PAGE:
Posts Tagged ‘Family’

Your kids have their costumes ready and are counting down the days until October 31st! Maybe you’re having a party with school friends or plan to just walk the neighborhood. Whatever your plans, be sure to include some heart-healthy fun in the mix.

Try these tips to mapumpkin jack-o-lanternske your Halloween festivities a little healthier for your family, party guests and all those trick-or-treaters.

For the Trick-or-Treater

  • Fill up first. What kid doesn’t want to eat their favorite candy right when it goes into their trick-or-treat bag? Having a healthy meal BEFORE your kids go trick-or-treating can reduce their temptation to snack while walking or to overindulge, because their tummies will be full.
  • Bag it. Be sure to find the right size collection bag for your child and steer clear of the pillow case method. If you encourage your child to only take one piece of candy from each house, they’ll be able to visit more houses in the neighborhood.
  • Get rid of it! Worried you’ll have leftover Halloween candy until long after Valentine’s Day? Using a smaller bag will help, but sometimes kids STILL end up with a ton of extra sweets. Here are some ideas of what to do with the leftover candy:
    • Keep enough candy for one piece a day for one or two weeks (long enough for the excitement to wane). Throw away, donate or repurpose the rest.
    • When your child asks for a piece of candy, make sure to pair it with a healthy snack: an apple, a banana, some nuts, or celery with peanut butter.
    • “Buy back” candy from your child with money or tokens they can trade in for a fun activity: a day at the zoo, an afternoon playing at the park, going ice skating, or a day at the pool.
    • Some dentists’ offices have buy-back or trade-in programs, too.
    • Save it for holiday baking.
    • Donate excess candy to a homeless shelter or care package program for troops overseas. A familiar sweet treat from home can be comforting at the holidays.
    • Save it to fill the piñata at the next birthday celebration or give out with Valentine cards.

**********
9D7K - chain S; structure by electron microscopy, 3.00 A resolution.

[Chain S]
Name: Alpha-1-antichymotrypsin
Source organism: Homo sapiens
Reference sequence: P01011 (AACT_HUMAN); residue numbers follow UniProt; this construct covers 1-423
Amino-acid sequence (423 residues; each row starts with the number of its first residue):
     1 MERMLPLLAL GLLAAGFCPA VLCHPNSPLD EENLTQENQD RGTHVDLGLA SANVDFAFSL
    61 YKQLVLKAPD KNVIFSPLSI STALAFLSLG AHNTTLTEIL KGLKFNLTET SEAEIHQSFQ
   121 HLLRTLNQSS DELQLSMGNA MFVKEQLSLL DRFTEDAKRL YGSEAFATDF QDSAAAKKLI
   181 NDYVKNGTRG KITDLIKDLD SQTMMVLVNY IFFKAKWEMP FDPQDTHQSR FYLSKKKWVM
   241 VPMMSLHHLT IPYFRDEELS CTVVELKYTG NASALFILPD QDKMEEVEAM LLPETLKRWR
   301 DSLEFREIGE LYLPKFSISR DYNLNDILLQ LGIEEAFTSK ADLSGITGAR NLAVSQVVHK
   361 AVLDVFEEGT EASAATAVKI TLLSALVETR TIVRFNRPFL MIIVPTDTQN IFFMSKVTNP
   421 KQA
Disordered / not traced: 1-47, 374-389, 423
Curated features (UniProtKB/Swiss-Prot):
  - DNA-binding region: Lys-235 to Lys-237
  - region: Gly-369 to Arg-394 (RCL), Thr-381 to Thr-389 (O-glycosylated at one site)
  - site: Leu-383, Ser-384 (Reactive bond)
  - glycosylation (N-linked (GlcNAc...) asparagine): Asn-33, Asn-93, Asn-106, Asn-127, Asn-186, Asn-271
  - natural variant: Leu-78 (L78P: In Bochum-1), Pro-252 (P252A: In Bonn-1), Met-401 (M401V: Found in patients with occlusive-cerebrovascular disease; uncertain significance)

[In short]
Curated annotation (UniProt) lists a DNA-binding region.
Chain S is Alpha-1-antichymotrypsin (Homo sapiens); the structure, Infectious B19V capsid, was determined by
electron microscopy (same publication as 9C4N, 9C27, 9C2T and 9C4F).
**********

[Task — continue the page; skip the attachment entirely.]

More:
• Use it in an arts and crafts project or to decorate a holiday gingerbread house.
    • Throw it away! And don’t be tempted by the half-priced candy after Halloween!
  • Get moving. Get some exercise by making this Halloween a fun family physical activity event. Set a goal of how many houses or streets you’ll visit, or compete to do as many as you can. Bring a bottle of water and wear comfortable shoes for walking!
  • Safety first. Check expiration dates and inspect all edibles before allowing children to eat them. Don’t let children eat anything with questionable or unknown ingredients, especially if they have food allergies.
  • Have a plan. Halloween can be a great time to talk with kids about making smart choices, the need for balance and moderation, and how to achieve an overall healthy eating pattern. Plan in advance how much candy they’ll be allowed to take at each house, keep and eat. If they’re old enough, let them help decide what to do with excess candy.

For the Party Host

  • Up the fright factor. Serve healthy snacks dressed up in the Halloween theme. There are lots of creative ideas being shared online at this time of year!
  • Play with food. Incorporate healthy foods into activities, such as decorating oranges like Jack-O-Lanterns, making banana ghosts, and bobbing for apples.
  • Keep ‘em moving. Include plenty of physical activities, like a zombie dance party, three-legged monster race, spider crawl or pumpkin toss.
  • Rethink your drink. Don’t forget that cutting back on sugary treats includes soda and sugar-sweetened beverages. Offer water, unsweetened tea, 100% juice, or fat-free/low-fat milk instead. Make a festive Halloween punch from sparkling water and a splash of 100% orange juice, garnished with plenty of orange slices and black grapes or blackberries.

For the Stay-At-Homer

Be THAT house. You don’t have to pass out candy on Halloween. Start a new tradition on your street and give out healthier treats or non-edible items. Get creative! Here are some ideas.

Healthier Treats:

  • Clementines or small oranges decorated like Jack-O-Lanterns (with non-toxic ink)